When you’re writing a novel, pacing can be a challenge for many authors. There’s an art to it, but pacing is largely a matter of narrative drive. Your story needs an engine.
You may be wondering — what’s “pacing” when you’re writing fiction?
When you’re writing a novel or a short story, your aim is to keep readers reading
Your aim is always to keep readers reading. Nothing else matters. While a reader may read your novel in a few hours however, a novel takes you weeks to write, maybe months, and you can make mistakes with pacing.
That’s OK — you can fix the pacing later — but it’s useful to be aware of pacing, because it saves you editing time.
Adjust your pace as you move through your story
In Write A Novel Essentials: Hit Your Milestones, we talked about milestones when you’re writing. (Read that article to get up to speed on the milestones you need to hit.)
You can use the milestones to track your pacing.
- Your setup has a slower pace. You’re introducing your characters and the situation. A tip: remember that even though the pace is slower, you’ve got to keep things moving.
- The middle half of your novel is around 50 per cent of your novel. Sometimes it’s calling the “sagging middle” because when authors make mistakes with pacing, it happens here. Pace varies in the middle of your novel, because you’ve got two milestones to hit.
- As soon as you hit the OOPS milestone (at around 80 percent), your novel or short story speeds up. The proverbial you-know-what has hit the fan, and it’s all action from this point onward, right up to the climax.
Avoid a common mistake when you fix a “sagging middle”
Every author gets “sagging middle” complaints from beta readers or an editor sooner or later. You’ve taken your eye off the pacing, and the middle 50 per cent of your novel is BORING.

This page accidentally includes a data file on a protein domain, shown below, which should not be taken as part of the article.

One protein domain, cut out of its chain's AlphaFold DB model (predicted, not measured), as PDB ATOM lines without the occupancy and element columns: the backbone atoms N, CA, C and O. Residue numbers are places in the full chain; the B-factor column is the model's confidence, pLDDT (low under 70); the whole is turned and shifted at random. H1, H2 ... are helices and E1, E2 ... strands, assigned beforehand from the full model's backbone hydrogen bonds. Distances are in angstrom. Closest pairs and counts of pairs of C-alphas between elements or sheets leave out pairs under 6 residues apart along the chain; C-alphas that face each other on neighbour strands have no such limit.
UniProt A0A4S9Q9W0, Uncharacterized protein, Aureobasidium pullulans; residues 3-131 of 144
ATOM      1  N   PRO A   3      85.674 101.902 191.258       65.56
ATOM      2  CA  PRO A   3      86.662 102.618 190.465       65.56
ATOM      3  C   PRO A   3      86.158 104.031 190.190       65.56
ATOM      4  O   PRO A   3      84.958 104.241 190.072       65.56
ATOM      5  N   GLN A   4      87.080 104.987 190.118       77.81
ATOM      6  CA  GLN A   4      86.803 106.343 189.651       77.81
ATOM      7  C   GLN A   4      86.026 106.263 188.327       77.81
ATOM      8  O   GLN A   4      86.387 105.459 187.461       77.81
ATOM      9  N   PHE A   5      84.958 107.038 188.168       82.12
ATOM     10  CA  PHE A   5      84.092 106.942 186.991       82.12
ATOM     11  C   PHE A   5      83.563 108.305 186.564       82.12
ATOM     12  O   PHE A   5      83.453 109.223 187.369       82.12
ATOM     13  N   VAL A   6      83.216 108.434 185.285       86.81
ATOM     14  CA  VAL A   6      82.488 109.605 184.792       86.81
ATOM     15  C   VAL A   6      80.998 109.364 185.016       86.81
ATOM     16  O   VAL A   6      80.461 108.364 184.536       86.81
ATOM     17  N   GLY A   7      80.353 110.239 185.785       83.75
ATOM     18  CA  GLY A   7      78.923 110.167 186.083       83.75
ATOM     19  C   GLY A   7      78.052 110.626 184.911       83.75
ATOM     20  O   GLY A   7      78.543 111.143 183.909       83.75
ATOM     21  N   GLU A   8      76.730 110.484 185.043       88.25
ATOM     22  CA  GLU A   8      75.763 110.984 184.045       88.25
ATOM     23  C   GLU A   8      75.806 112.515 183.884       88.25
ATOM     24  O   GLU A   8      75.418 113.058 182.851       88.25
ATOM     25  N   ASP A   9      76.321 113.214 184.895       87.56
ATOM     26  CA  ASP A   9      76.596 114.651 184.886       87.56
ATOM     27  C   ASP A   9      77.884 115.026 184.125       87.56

Where authors make a mistake however is that they try to fix the sagging middle by tinkering with the middle of the novel. They add more action, or more dead bodies (in thrillers and mysteries); in romance, they add more conflict and more love scenes.
Please don’t do that. 🙂
Here’s the secret to great pacing in the middle 50 per cent of your novel: use your setup. Make sure that your story question has power.
Power up your story question: you need power for great pacing
You can’t speed up your novel without power, and the power in your fiction comes from narrative drive, also known as the story question.
What’s narrative drive? It’s what makes your story involving, and keeps it moving.
I’m currently watching Hostages on Netflix, the original Israeli version. The main character is a surgeon who’s about to operate on the Israeli prime minister. Terrorists seize the family in their home: the surgeon’s told that she must murder the prime minister when she operates on him, or her family will die.
What will the surgeon do? Will she choose her family, or the prime minister? Who will live, and who will die? That’s the story question. It powers the narrative — it’s the narrative drive.
Your story question must be a matter of survival
I work with authors every day and the most valuable advice I can give an author about pacing is to ensure that his story question has POWER.
Your story question must be a matter of survival for your main character, and you need to set this up early. When your story question is truly a matter of survival for your main character, not only will you have fun writing, but you may even feel as if “the story wrote itself.”
Your story will have real narrative drive with great pacing, and your readers will love it.
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